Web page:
Nutrition After Childbirth
While pregnant, a woman may change her diet in order to support the new nutritional needs of her body and her growing baby. After giving birth, it’s important to continue to maintain those good nutritional habits in order to support healing. The goal of nutrition immediately after childbirth should not necessarily be to lose weight, but rather to support the caloric needs of a new mother who is caring for herself, a newborn, and any older children she may have.
The good news is that most of the foods women are advised to avoid during pregnancy can safely go back into the new mother’s diet. Soft cheeses, deli meats, fish, sushi, and tuna can once again be eaten without concern for how they will affect a developing fetus. Caffeine and alcohol are still best taken only in moderation, especially for mothers who are breastfeeding.
Vitamins And Minerals After Childbirth
Prenatal vitamins: Pregnant women are usually advised to take prenatal vitamins in order to ensure that they and their babies are receiving enough of certain essential vitamins and minerals. New mothers should aim to meet all their nutritional needs through diet, but in some cases it may also be appropriate to continue taking a prenatal vitamin. The new mother’s healthcare provider should make a recommendation on whether prenatal vitamins should be continued after giving birth, and for how long. Vegan and vegetarian mothers may also need to supplement their diet with a vitamin (although this may or may not be a prenatal vitamin).
Iron: New moms are often fatigued, and may need a more iron-rich diet. They also may have lost a fair amount of blood during their birth. Shereen Jegtvig, nutritionist and author of Superfoods for Dummies, says that new moms “need iron to help get their energy [and their blood count] back up. Beef, turkey, chicken, and pork are high in iron; and so are legumes, spinach, kale, and iron-fortified foods.”
Omega-3 fatty acids: Women who have just given birth, particularly those who are breastfeeding their babies, also need omega-3 fatty acids in their diet, especially docosahexaenoic acid (DHA). To meet that need, moms can add foods to their diets that are high in DHA, such as salmon and trout. “Vegetarian moms can get omega-3s from flaxseeds, soy, walnuts, and pumpkin seeds,” Jegtvig says.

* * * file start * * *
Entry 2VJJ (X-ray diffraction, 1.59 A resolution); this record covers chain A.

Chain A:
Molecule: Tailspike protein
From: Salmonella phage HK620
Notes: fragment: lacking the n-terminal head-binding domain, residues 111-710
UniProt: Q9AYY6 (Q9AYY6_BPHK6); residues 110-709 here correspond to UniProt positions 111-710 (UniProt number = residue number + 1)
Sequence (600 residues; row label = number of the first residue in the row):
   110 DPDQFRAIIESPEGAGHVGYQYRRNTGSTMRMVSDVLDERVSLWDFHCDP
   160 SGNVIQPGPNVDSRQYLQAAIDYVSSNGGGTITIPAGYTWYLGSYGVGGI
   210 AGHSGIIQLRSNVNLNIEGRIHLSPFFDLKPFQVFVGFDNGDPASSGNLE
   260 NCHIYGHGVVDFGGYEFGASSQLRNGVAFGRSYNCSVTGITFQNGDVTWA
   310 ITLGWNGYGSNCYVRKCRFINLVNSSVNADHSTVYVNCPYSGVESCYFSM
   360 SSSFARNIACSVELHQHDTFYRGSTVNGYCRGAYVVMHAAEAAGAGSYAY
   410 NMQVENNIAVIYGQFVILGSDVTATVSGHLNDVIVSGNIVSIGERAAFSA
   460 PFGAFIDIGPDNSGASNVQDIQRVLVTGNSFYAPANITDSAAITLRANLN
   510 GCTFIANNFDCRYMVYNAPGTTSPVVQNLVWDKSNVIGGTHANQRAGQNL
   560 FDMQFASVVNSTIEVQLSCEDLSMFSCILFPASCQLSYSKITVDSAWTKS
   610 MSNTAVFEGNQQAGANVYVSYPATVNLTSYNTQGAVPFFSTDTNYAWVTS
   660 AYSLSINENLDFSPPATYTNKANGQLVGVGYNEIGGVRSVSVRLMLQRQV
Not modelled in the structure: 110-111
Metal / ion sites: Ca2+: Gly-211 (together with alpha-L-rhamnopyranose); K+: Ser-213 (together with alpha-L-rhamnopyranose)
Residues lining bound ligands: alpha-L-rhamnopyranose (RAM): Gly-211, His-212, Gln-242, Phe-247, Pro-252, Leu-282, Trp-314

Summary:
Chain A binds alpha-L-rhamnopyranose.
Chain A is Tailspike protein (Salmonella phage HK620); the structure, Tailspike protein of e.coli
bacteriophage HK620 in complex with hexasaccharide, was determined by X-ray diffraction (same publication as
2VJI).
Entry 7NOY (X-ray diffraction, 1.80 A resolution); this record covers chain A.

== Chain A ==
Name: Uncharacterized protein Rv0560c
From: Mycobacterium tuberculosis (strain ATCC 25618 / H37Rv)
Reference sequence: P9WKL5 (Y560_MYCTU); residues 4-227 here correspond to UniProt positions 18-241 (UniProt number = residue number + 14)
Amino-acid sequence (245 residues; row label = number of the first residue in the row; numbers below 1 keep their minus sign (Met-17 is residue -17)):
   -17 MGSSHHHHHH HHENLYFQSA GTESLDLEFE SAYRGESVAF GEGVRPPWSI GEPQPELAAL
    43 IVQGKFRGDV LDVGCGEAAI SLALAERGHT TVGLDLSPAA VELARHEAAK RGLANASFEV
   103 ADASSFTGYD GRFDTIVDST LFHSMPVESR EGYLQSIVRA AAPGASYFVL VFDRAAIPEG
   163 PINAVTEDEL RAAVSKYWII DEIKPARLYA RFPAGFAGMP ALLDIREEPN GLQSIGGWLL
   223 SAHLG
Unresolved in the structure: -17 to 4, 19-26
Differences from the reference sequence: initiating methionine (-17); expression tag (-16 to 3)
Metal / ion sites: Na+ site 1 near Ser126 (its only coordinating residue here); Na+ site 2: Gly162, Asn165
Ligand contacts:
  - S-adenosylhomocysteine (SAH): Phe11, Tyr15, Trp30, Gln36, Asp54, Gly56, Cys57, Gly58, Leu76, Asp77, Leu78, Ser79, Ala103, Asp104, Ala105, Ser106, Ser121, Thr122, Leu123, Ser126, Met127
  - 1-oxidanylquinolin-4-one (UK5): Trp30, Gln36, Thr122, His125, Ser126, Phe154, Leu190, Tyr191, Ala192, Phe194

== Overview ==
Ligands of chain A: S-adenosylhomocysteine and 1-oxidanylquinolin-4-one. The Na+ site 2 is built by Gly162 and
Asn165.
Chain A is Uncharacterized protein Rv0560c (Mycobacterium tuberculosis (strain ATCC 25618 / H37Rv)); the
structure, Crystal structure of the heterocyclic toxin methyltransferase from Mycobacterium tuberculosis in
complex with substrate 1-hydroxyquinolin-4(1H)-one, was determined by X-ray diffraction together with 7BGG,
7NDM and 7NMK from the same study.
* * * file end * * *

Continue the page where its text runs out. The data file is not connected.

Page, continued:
Calcium: Women need appropriate amounts of calcium in their diets at all stages of life, and new moms are no exception. To get enough calcium in the diet, Jegtvig recommends that women look for high-calcium foods such as “dairy products, dark leafy greens, broccoli, most milk substitutes and calcium-fortified foods.”
Avoiding Empty Calories
In the first hectic days after giving birth, it may be tempting to turn to convenience foods and empty calories. (Empty calories are primarily carbohydrate-based food and drink such as breads, pastries, cookies and muffins and colas and other sugary drinks.) These can wreak havoc with your insulin levels and contribute to obesity.
Instead, new mothers should nourish their bodies with healthful foods. The key is to make choices for meals and snacks that are healthful and take little to no preparation. Some examples include carrots and hummus, pre-cut fruits and vegetables, low-fat yogurt, hardboiled eggs, granola bars, low-fat cheese, grapes, bananas, raisins, nuts, and whole-wheat bread or muffins.
Eating More Frequently Postpartum
Eating smaller meals on a more frequent basis can be helpful to maintain energy levels during the day. Heavier meals require more energy to digest, which only takes more energy away from the needs of a sleep-deprived new mother. Smaller, more frequent meals can keep blood sugar at a more even level, which helps avoid the peaks and dips that can lead to fatigue. A small meal or snack should still be balanced enough to contain some protein. Hard-boiled eggs, peanut butter and celery, or cheese and apple slices are quick and healthful snacks.